It's generally a 3-part process
[00:00:00] Host Amber Smith: Here's some expert advice from Dr. Rajin Shahriar from Upstate Medical University. How long do bone fractures take to heal in children?
[00:00:10] Rajin Shahriar, MD: Generally fractures have a three-part process by which they heal. And the first part of the healing process is actually the fracture itself creates bleeding and injury that the body knows to respond to. So what happens is that when the bone breaks, it bleeds, and the signals from that bleeding create an inflammatory response. And the body sends themselves and other tissue-healing properties to regenerate that area of damaged bone. And that process starts immediately after the fracture happens and continues for several weeks.
Then, there's a process by which the body will try to unite or bring those two pieces of bone back together. Oftentimes, the way that the body will do that is by actually forming cartilage first. And that cartilage basically increases the stiffness at the fracture site, and that callous eventually turns into bone through the body's healing process. But interestingly, you can't see a lot of that callous on the X-ray. So many times when we see families in clinic, we have to tell them about the way the fractures healed because oftentimes they're looking for the signs of healing very early on when it is probably healing, but we can't see it on X-ray.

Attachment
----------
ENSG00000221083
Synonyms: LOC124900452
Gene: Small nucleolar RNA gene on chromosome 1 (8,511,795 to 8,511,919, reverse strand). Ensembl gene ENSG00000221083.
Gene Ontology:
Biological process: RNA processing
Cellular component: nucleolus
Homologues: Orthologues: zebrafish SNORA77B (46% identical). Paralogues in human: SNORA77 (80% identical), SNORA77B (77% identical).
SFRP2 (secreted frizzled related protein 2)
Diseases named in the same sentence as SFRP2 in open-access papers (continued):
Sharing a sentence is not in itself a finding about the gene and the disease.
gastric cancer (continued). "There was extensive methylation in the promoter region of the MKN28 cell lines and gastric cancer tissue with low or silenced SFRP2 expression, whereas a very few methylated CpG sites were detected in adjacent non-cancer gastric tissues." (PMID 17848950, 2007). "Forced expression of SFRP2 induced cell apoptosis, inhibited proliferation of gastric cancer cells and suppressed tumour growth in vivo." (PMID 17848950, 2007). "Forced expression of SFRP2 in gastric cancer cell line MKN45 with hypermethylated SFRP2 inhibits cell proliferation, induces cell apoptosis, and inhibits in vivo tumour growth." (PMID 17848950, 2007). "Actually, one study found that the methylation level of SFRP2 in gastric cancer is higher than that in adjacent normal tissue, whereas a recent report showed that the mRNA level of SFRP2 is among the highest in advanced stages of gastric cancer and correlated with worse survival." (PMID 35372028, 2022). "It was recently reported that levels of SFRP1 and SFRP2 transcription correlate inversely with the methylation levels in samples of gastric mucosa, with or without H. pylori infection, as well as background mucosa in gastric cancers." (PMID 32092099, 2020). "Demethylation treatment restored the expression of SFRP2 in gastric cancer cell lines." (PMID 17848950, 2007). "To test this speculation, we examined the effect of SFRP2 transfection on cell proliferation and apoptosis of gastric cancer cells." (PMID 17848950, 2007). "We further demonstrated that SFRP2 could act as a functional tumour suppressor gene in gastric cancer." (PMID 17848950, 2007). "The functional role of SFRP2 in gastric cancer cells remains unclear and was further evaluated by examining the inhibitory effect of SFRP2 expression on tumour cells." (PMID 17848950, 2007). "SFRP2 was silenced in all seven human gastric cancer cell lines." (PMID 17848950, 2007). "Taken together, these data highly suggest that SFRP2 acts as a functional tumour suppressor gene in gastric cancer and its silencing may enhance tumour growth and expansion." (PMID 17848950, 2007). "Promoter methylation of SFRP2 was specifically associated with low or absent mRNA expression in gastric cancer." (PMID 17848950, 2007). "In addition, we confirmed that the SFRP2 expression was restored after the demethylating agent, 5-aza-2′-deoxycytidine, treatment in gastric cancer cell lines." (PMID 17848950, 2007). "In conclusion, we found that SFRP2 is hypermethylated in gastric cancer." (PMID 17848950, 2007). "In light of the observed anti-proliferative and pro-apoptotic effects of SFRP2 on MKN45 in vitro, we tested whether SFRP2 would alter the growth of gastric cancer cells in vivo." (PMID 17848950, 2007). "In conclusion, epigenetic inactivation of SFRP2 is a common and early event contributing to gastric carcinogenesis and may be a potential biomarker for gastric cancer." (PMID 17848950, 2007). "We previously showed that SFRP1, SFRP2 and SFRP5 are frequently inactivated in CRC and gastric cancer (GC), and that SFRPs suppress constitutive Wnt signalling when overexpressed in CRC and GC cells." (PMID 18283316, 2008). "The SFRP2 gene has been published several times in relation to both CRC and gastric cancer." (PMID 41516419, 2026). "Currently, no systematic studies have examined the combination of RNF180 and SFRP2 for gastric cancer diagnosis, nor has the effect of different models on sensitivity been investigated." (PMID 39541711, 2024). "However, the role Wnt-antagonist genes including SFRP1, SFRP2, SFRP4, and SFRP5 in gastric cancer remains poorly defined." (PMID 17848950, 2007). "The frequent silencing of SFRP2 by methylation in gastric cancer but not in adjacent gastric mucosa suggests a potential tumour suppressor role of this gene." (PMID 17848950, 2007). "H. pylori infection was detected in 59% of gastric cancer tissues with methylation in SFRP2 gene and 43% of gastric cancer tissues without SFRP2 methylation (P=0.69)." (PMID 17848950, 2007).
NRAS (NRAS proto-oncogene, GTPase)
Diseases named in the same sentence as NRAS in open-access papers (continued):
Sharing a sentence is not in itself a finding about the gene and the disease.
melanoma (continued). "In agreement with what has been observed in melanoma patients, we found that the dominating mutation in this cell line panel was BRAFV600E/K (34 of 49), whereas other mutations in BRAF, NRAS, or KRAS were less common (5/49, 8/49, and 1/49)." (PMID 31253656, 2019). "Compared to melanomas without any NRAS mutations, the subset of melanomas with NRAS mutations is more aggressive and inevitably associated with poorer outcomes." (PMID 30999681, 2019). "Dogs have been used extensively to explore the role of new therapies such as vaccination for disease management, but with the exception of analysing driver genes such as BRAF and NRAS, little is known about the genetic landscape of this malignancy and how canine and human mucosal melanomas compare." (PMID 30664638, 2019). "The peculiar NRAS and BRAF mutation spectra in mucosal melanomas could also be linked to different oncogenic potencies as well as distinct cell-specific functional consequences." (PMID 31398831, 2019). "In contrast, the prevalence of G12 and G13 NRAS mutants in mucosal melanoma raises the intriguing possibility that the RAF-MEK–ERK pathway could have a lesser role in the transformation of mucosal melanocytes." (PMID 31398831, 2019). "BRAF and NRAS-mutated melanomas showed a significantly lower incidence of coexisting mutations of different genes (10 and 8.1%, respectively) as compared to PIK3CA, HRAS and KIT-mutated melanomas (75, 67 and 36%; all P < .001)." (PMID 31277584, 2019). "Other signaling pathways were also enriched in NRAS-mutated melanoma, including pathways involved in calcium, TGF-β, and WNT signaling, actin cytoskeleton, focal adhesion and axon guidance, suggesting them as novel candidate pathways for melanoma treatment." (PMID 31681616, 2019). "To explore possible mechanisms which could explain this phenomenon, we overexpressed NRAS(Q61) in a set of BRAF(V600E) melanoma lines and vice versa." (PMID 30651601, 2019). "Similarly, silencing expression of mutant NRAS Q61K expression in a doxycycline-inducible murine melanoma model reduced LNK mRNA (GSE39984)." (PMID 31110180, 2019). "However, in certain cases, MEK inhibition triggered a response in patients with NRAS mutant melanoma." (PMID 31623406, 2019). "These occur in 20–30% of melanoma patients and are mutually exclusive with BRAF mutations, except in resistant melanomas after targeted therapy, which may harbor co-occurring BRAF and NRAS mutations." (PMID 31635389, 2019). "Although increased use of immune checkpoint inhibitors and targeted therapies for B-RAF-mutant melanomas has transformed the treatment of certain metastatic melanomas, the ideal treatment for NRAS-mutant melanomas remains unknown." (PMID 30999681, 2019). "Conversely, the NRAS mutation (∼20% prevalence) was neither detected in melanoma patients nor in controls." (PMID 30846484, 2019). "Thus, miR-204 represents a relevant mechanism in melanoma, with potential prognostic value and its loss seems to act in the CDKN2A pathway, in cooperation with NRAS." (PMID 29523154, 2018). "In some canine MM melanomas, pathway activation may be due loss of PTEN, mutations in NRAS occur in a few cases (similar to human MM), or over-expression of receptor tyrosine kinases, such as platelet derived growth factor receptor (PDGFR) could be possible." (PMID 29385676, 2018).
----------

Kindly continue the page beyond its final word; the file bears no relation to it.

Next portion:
So once the bone has joined back up together, we call that "union," basically the fracture having joined back together. But there's a third phase called remodeling, and that takes many months to years. The way that I like to talk about remodeling is comparing it to when you get a big cut on your skin. So the first thing that happens is that, just like with bone, it bleeds, but then it heals together, and it makes a scab. So that scab is what we call callous, or union for bone. And then remodeling is when that scab falls off, and then the skin is usually a little bit hyperpigmented or dark. And then it takes months for that color to fade away and go back to normal.
So that's what remodeling is in bone as well, where the bone will change shape, straighten out, do other things in order to go back to its final form. And that takes many months to years.
[00:02:32] Host Amber Smith: You've been listening to pediatric orthopedic surgeon Rajin Shahriar from Upstate Medical University.